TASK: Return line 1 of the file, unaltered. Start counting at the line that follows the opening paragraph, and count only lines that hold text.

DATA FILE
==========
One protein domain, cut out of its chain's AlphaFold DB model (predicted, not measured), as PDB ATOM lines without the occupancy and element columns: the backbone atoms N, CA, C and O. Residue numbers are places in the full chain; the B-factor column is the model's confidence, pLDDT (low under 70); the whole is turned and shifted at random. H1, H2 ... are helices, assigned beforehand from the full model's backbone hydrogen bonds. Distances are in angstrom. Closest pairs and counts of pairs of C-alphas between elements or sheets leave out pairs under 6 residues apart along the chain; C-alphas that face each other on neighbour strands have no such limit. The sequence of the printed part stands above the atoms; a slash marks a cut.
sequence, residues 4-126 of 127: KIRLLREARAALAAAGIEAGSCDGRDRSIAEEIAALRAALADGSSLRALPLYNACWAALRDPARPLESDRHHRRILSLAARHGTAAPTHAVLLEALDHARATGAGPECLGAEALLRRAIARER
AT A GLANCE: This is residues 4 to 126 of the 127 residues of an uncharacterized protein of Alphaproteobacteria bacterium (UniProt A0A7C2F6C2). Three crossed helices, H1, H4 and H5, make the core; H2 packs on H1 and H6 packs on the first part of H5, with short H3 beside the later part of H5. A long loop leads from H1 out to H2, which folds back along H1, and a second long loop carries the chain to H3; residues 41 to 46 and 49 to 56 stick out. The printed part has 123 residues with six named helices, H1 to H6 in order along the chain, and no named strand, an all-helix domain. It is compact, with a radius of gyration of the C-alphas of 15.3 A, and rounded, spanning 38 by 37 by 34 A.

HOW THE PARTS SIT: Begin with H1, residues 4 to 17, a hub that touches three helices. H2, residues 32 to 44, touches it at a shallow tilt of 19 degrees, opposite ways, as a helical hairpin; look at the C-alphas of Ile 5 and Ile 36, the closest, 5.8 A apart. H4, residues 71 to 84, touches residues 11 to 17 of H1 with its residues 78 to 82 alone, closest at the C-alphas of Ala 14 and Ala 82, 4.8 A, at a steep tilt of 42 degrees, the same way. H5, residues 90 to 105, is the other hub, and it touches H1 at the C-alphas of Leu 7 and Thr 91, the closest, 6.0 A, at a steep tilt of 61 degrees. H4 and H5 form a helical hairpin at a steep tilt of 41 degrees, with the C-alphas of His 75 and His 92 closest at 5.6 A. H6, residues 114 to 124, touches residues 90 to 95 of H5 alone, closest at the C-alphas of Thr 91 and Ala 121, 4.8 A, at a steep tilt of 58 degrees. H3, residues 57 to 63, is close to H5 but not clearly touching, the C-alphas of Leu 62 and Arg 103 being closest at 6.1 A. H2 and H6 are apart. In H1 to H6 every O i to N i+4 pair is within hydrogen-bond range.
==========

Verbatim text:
sequence, residues 4-126 of 127: KIRLLREARAALAAAGIEAGSCDGRDRSIAEEIAALRAALADGSSLRALPLYNACWAALRDPARPLESDRHHRRILSLAARHGTAAPTHAVLLEALDHARATGAGPECLGAEALLRRAIARER